Tiffen Combination 85 IR and 1.2 Neutral Density (ND) Filter - What do you do when you must take some photos outdoors and all you have left is tungsten film? Using tungsten film in daylight will produce a bluish cast in the photograph. The 85 series of filters will "bring back", i.e. color balance the tones in your images. These yellow filters are used to correct differences in color temperature between the recording medium (film/video) and the light source.
Color shift is a critical factor in digital photography. This color shift is directly affected by the infrared spectrum. Specifically, in high definition photography, the sensitivity of imaging sensors to IR has become a challenge. This is particularly evident when using standard neutral density filters that absorb visible light but pass infrared. Unlike many photographic films, the CCD or CMOS of a digital camera is inherently susceptible to infrared contamination, even when the manufacturer attempts to reduce this problem by adding an infrared absorbing filter on top of the image sensor.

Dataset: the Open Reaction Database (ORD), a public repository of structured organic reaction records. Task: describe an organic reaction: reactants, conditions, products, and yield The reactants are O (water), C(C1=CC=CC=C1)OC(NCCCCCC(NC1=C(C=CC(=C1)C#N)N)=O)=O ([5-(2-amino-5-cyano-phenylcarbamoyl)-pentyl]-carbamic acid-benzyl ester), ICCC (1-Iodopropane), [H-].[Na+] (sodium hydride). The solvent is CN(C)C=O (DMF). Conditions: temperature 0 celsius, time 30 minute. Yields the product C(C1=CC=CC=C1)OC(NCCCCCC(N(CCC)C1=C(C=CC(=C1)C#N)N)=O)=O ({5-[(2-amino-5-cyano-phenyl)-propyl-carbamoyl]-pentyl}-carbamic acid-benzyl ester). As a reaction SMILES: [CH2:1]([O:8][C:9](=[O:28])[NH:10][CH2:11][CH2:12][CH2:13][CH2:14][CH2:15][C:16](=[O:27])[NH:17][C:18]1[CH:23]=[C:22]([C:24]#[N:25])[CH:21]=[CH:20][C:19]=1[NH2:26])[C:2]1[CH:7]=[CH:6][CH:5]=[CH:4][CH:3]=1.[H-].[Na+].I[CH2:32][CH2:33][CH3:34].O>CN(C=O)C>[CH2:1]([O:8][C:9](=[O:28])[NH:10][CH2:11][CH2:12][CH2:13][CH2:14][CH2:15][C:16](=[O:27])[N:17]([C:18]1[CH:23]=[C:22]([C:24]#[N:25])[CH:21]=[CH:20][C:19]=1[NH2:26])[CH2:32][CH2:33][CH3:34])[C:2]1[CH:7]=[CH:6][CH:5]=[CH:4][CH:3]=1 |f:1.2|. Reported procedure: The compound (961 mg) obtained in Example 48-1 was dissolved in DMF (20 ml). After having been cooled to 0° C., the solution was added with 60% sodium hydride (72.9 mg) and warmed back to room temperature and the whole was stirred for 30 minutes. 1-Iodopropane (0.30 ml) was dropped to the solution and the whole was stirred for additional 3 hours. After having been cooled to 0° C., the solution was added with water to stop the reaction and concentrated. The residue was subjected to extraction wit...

Because this filter do not have a sharp cutoff at the infrared wavelengths there has to be a compromise in order not to exclude visible red wavelengths. This results in some infrared wavelengths being allowed to pass. While minor infrared contamination does not normally cause much of a problem for visible images, when using conventional neutral density filters especially denser grades, this issue is multiplied by the filter factor.